Have you ever interviewed a chef or kitchen staff who claimed to be a team player, only to find out later that they aren’t?


Some people can pretend their way through an interview and can come up with convincing answers. 

In hospitality kitchens, you need a team who can work efficiently and harmoniously to deliver quality service to guests. 

How do you screen for team players? 

Use interview questions designed to reveal evidence of an applicant’s abilities to work in a team. 

Your goal is to flesh out more hints and insights into their character and mindset based on their prior team experience (or lack thereof).

Check out the following questions and what you should observe for when the applicant provides the answers:


Definition of a great team player


“What is your definition of a “great team player”? “

When an applicant can mention the desired qualities of a team player, it demonstrates awareness of what is expected of them when hired. 

What to note: 

  • Hints on being able to communicate effectively with others
  • Appreciation of other’s contributions
  • Handling and solving a problem as a team 
  • Understanding another person’s viewpoint and opinion 


A team experience that left them with a memorable impact 


“What’s your most memorable experience of working in a team?” 

What to note:

  • Observe behaviour when describing the experience – do they describe it with fondness or disdain?
  • What made the experience memorable – is it a positive or negative experience? (Negative experiences can affect a person’s interest to work again in a team. Be mindful of this, since an applicant can say otherwise to secure the job, but the truth may manifest later on. 
  • Is there a tone of satisfaction and pride in being able to contribute to the success? 
  • Is there a tone of frustration or regret?
  • Did they play an active or passive role in that experience?


RELATED READ: 5 Cross-Training Tips To Resolve Your Staffing Problems


Passing or accepting blame


“What’s your worst experience of working in a team “

“What do you do if things in a team don’t turn out the way that was planned?”

What to note:

  • Ability to identify the lessons learnt from the experience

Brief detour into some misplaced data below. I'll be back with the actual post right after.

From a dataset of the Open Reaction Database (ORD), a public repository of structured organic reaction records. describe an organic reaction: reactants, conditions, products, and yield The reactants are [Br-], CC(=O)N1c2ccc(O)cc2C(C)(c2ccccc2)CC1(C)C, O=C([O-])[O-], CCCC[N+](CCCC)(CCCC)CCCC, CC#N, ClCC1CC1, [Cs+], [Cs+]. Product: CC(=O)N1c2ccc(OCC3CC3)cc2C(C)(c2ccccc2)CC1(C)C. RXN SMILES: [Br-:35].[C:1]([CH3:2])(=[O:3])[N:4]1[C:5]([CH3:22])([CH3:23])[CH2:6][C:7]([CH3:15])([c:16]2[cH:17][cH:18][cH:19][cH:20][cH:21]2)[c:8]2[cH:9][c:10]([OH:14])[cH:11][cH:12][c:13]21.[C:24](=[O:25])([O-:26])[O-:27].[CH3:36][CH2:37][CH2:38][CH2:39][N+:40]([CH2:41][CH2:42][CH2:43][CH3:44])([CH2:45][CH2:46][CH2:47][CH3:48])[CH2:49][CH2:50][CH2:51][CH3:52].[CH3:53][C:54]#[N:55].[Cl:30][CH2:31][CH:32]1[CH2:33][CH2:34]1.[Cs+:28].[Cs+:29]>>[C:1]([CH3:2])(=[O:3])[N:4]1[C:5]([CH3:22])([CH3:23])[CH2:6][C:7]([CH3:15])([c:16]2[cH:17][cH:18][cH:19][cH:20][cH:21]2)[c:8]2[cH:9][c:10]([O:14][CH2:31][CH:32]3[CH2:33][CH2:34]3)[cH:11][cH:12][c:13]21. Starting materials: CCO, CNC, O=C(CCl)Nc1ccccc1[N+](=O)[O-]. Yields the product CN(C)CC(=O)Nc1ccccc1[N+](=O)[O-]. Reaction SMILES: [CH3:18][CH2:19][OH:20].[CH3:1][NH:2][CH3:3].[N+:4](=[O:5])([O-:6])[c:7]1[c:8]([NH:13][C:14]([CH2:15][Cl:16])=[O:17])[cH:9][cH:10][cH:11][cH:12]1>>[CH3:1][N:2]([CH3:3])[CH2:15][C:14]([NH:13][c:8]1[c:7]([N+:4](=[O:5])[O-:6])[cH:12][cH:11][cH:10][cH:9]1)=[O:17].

• Blames others for failing the task
  • Downplays role in the failing of the task
  • Openness to still work with a team or opt to avoid it in the future
  • Willingness to improve
  • Frequency of “I” vs “we” to determine role and accountability. 


Giving credit to others for successes


“In your past successes, what was your role and what were your teammates’ roles?”

What to note:

  • Ability to identify the input of other people and acknowledging them
  • Hogs credit for himself
  • The use of “I” vs “we” to determine his accountability for what happened


Sharing lessons with workmates


“Are you happy to share a lesson you learnt with other team members?”

“What have you learnt from working with other people and have you shared them with your workmates? 

What to note:

  • Ability to identify lessons learnt from others
  • Willingness to share information in the interest to improve team performance




In reality, many chefs, cooks, and kitchen staff are hired in a rush to fill in a position quickly. 

A great solution for rapid staff hiring is to reach out to reputable chef staffing agencies. If you are based here in Perth or anywhere in WA,  Anytime Chefs can provide you with professional talents who are highly experienced with various venues ( even in remote locations),  working alongside with various kitchen teams. Anytime Chefs can support you not only for temporary chef hire but for permanent staffing as well. 

However, if time is pressed and you are considering the present applicants, there is still a way to determine their team playing ability. You can assess this when you have them for a run through in the kitchen. 

What to note:

  • How do they cope with the situation?
  • Do they communicate effectively with senior staff to help him learn the ropes in the kitchen?
  • How do they interact with other staff? With courtesy or arrogance? 
  • Are they able to identify any lessons from experience?

Keep in mind that most people get anxious during job interviews. This anxiety can lead to people flubbing interviews even if they naturally excel in actual work. 

As the hiring party, you need to prepare several backup questions to flesh out more information from an anxious applicant.  Specific questions together with an eye for the body language can help improve the odds of you hiring a suitable candidate. 


In Summary:

A team player is an asset to every industry. It is typical to look for a star player who can deliver exceptional skills, but that alone cannot guarantee consistent quality output, particularly in the kitchens where you need each working member to contribute their weight in performance. A fast-paced environment such as hospitality kitchens needs staff members who push forward with similar goals of delivering quality service to their customers. 

Ensuring that your kitchen team functions harmoniously with a common goal is a continous task. It doesn’t end with you hiring a suitable candidate with team playing strengths.  It is just the beginning. 


That’s it for this week.
As always, Professional Chefs on Call at Anytime!

Ciao for now,

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